I'm always aware of the time-spent/time-wasted/time-needed-for-mastery conundrum and always feeling guilty about it. Guilty when I don't live up to what I feel I should in terms of achievement, guilty for being so foolish as to worry about it, guilty for not being nonchalant enough, guilty for not being committed enough, guilty for blaming my upbringing, guilty for not overcoming my upbringing.
The list is long.
Guilty for making lists instead of getting on with something meaningful.
Guilty of commenting.
Guilty of not commenting.
What's my sentence?

Two chocolate eclairs and a delicious coffee. In other words, stop fussing and enjoy life - you've achieved a lot, Natalie! I wish I were a master of printmaking the way you are, for instance!

Beth, my tongue was in my cheek when I wrote that comment! Enjoyment usually comes first in my priorities which is why I don't achieve as much as I think I should. But thanks for that tasty sentence! I'll just have one eclair with the coffee.
BTW, the Blaug misses your visits....there are some walls you haven't seen.

determination is a key to mastery...
i strongly agreed with your line that "the more we practice-- with a reasonable combination of study, instruction, self-criticism and input -- the better we get, and the more satisfying the art becomes.
if we want to be a master in a specific field, then do something. dont just sit down and give your available time..instead make time to do it, to focus on it and at the end you can see the outcome.
mastery takes time but you can start it by believing in yourself, practice and focus on it.
thanks for this inspiring post..

What I've always wondered about the 10,000 hour rule is "how best" to spend those hours. Mastery through practice sounds logical, and perhaps there's even evidence to back this claim, but there must be more to it than the quantitative notion of putting in so many hours.

Practicing in the company of masters (either as a peer group, or "with" masters in absentia) will yield different results than practicing with "average" artists. Writing a lot each day is fine, but as long as I do not learn how to read, all that practice may not be as effective. Careful attention, the right company for guidance and inspiration - these are aspects that can make a lot of difference to all those hours. Perhaps there are more such qualitative factors, and perhaps one discovers them too with more practice!

Thank you for this thought-provoking post, Beth.

And thanks for your comment, "how to write a book."

Parmanu, yes, that's why I added "with a reasonable combination of study, instruction, self-criticism and input" in the last sentence. Mere repetition helps in certain areas, but doesn't change much in others, if there's no idea of what could be improved, or how to improve. You have to develop your own internal editor and internal critic, as well as asking for instruction and criticism earlier in the process of learning. Horowitz didn't need a teacher after a certain point, but you can bet he had a huge amount of training and criticism earlier on.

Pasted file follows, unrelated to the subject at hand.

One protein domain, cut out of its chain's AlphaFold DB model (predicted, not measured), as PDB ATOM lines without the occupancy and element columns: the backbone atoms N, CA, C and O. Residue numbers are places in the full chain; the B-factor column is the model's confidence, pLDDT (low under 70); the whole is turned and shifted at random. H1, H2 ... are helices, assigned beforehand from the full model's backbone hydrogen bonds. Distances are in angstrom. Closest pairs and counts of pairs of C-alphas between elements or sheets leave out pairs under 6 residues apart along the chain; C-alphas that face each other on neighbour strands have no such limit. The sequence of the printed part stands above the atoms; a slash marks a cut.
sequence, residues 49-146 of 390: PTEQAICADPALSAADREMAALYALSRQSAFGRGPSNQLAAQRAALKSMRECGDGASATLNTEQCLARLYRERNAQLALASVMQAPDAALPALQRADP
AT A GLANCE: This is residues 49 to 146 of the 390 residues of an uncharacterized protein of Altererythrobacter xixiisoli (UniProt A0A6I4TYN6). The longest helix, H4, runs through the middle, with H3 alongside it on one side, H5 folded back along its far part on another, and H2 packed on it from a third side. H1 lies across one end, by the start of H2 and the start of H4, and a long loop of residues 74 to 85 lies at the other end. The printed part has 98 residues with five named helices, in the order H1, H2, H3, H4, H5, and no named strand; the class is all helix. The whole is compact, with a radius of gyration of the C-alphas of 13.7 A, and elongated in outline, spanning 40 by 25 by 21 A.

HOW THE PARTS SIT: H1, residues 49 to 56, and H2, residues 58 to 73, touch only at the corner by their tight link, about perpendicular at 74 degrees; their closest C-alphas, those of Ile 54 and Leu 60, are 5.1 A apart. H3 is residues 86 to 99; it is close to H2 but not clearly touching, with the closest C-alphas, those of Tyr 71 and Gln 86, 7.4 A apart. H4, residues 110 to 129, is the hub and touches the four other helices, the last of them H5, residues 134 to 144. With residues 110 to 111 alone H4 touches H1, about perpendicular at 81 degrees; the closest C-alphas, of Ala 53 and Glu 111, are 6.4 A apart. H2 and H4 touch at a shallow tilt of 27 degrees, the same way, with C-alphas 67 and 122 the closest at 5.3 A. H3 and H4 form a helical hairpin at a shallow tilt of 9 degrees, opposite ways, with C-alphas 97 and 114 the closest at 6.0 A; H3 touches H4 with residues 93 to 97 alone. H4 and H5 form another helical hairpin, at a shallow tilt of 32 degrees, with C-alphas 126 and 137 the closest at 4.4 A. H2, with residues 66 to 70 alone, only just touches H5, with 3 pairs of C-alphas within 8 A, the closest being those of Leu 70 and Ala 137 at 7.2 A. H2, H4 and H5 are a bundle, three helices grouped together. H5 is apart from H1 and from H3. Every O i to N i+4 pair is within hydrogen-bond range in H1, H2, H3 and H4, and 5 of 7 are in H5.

My adult piano teacher got right to the point, early on in our relationship. "There's no point in spending time playing the parts you know well and that are easy, but we all like to play them because they make us feel good. You have to spend the vast majority of your practice time on the phrases that give you trouble. Once you've mastered them technically, then you can start to work on the transitions between sections, and the overall interpretation." I hated playing scales and etudes and never did it very much; my technique has always suffered as a result. I was willing to work on technical section in real pieces, and that helped; no matter what other pieces -- usually two --I was working on, I always also had some Bach that I was doing, which helps tremendously. On the other hand I love to sight-read and am quite good at it, because I've done it a lot all my life and understand now how to quickly identify the problems as they occur and fix them. Sight-reading is like a diagnostic test... is the problem in the rhythm? In the fingering? In the competition between the two hands? As you read through harder pieces, you can see what you need to work on; it's like trying to ski down a slope that's harder than usual, or trying to ski top-to-bottom on a slope you know, but where you usually have to stop a few times, or skiing with people who are better than you are. There are analogies in all the arts, but it's easier to find them in music and the performing arts than in writing, for instance. Still, we need to be able to see if our descriptive writing is weak, or our dialogue, or if the rhythm of the writing is repetitive and boring, or musical and varied-- and so many other things.

We all have different weaknesses and strengths, and we enjoy cruising along on our strengths and avoiding our weaknesses - it's human nature. But mastery means having the discipline to identify and focus on what we're least good at, and learn how to work on that.

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Who was Cassandra?

  • In the Iliad, she is described as the loveliest of the daughters of Priam (King of Troy), and gifted with prophecy. The god Apollo loved her, but she spurned him. As a punishment, he decreed that no one would ever believe her. So when she told her fellow Trojans that the Greeks were hiding inside the wooden horse...well, you know what happened.